“Bede Academy, as part of the Emmanuel Schools Foundation, aims to be a ‘Character First’ Academy. We are delighted to have been recognised as a place of learning that places primary importance on the development of our character, for both students and staff, as much as on academic excellence. This kitemark rightly recognises the commitment of all members of Bede Academy to ensuring the continued development of our core values of Honourable Purpose, Humility, Compassion, Integrity, Accountability, Courage and Determination.”

Gary Lewis, founding member and chair of the Association of Character Education, thanked academy staff for their commitment.

“The Schools of Character Kitemark is awarded to schools that can demonstrate that they take an explicit, planned and reflective approach to the cultivation of positive character qualities in their pupils in the interests of human flourishing. Bede Academy is a terrific example and it is with great pleasure that we welcome the academy with a proven strength at developing the character of their young people,” he said.


Association panel members made an evaluation visit to the academy last year, including interviewing a cross section of staff and students, and agreed that key features of high-quality character education provisions was clearly demonstrated at Bede.

Key traits identified include kindness, empathy, positive and caring relationships, the calm and purposeful environment and the ability of students to make reasoned and right choices.

One of the assessors, Geoff Smith, added:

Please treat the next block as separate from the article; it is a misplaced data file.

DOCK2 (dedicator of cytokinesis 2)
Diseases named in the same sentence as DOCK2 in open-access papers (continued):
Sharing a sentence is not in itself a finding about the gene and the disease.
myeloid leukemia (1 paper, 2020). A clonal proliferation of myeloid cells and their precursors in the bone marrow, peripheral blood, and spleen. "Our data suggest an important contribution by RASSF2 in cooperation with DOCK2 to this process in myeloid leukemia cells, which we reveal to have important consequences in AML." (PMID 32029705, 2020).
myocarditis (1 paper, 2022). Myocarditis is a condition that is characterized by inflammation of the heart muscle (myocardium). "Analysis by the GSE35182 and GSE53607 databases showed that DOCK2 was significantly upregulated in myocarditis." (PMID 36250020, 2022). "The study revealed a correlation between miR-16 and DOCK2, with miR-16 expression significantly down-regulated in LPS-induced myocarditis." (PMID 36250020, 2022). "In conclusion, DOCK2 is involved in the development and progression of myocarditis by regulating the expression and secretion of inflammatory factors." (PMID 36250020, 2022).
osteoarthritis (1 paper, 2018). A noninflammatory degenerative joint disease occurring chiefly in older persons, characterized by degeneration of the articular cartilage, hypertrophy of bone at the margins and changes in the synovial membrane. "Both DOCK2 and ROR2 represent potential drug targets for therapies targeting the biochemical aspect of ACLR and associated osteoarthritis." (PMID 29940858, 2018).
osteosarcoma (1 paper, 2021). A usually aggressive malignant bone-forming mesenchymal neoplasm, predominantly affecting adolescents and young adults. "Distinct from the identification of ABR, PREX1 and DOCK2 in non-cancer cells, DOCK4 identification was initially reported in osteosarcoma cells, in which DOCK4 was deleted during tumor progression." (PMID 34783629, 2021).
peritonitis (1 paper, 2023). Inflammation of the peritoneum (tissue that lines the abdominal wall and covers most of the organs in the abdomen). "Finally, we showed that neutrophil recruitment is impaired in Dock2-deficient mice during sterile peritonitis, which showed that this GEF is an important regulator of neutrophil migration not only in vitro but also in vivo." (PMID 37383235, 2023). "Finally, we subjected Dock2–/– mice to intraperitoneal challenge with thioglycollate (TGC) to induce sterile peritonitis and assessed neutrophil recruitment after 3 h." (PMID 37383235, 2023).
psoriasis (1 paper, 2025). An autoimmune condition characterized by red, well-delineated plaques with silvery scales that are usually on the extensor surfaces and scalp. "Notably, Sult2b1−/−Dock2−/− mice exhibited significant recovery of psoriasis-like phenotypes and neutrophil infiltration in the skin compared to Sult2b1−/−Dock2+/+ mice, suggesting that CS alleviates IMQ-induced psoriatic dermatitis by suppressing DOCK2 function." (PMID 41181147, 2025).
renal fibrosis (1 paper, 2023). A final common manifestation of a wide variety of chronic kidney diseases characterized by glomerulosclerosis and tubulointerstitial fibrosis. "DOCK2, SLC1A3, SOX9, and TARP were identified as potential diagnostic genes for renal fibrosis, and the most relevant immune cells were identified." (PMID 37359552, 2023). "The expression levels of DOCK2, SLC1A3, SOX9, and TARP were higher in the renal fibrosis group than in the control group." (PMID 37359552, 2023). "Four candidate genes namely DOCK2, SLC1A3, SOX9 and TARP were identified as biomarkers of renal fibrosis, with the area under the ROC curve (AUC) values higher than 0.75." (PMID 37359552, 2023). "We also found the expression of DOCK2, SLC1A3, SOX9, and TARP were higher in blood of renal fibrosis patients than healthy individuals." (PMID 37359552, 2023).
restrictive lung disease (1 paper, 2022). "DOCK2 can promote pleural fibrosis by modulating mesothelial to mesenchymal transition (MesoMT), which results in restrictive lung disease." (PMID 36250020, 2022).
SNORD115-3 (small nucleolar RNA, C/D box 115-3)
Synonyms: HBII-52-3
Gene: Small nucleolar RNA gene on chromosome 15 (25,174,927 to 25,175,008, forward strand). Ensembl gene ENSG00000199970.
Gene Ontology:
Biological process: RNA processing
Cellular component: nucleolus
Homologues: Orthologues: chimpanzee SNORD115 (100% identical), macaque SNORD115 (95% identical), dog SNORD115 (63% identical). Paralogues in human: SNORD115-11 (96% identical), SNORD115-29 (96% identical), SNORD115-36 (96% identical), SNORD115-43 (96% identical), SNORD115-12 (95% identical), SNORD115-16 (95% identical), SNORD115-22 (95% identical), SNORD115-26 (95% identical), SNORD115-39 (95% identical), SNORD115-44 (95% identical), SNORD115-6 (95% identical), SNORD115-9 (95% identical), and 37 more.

“The leadership and commitment provided by the heads of both the senior and primary years at Bede Academy, coupled with strong and committed support from other senior leaders, have ensured a community where values and a focus on equality are placed at the core of all activities and provision, both in the curriculum and the co-curriculum.

“The Academy has a clearly understood Christian ethos that permeates the life of the school in a most obvious way. Pupils and staff alike were comfortable and articulate when describing how the values promoted by the school impact on their daily lives and were able to provide many examples, without prompting, of how these values impacted on both achievement and behaviours.”

A record number of runners turned out for a regular Saturday morning exercise session, thanks to primary children from an academy in Blyth.

Students as young as three and four from Bede Academy took part in the weekend Parkrun at Blyth Links, taking the total to more than 400 runners.

Many students and their parents joined the run, with volunteers from the academy staff helping out on the course.

Principal of Bede South Bethan Harding, who was among the volunteers, said: “The run had its highest ever attendance including 164 new runners because so many of our students and their parents attended. Even nursery students completed the 5k in the rain and wind. Seeing their determination was an inspiration.

“We try to instil the benefits of exercise, as well as the importance of service to others, in our students from a very early age so this was a great opportunity to do both at once, while having a fun time with the Bede Academy community.

“We hope many of those running for the first time will now take up the activity as a way of keeping fit and being part of the wider community.”

Bede student Harrison Craig said: “I enjoyed running with my family. It was fun spotting all of the teachers on the way round. I felt good at the finish.”

Seth Smiles added: “I enjoyed having my school there – it was the best Parkrun ever!’

Neeve Hindmarsh added: “It was my first Parkrun and my mum and I are going to make it a regular thing.”

Mrs Harding added: “Jill Thompson, the event co-director did an excellent job supporting our staff volunteers and they were pleased to be thanked and to be told the feedback received by the organisers was incredible.”

Representatives of 22 different running clubs took part in the Parkrun with 25 regulars achieving personal best times.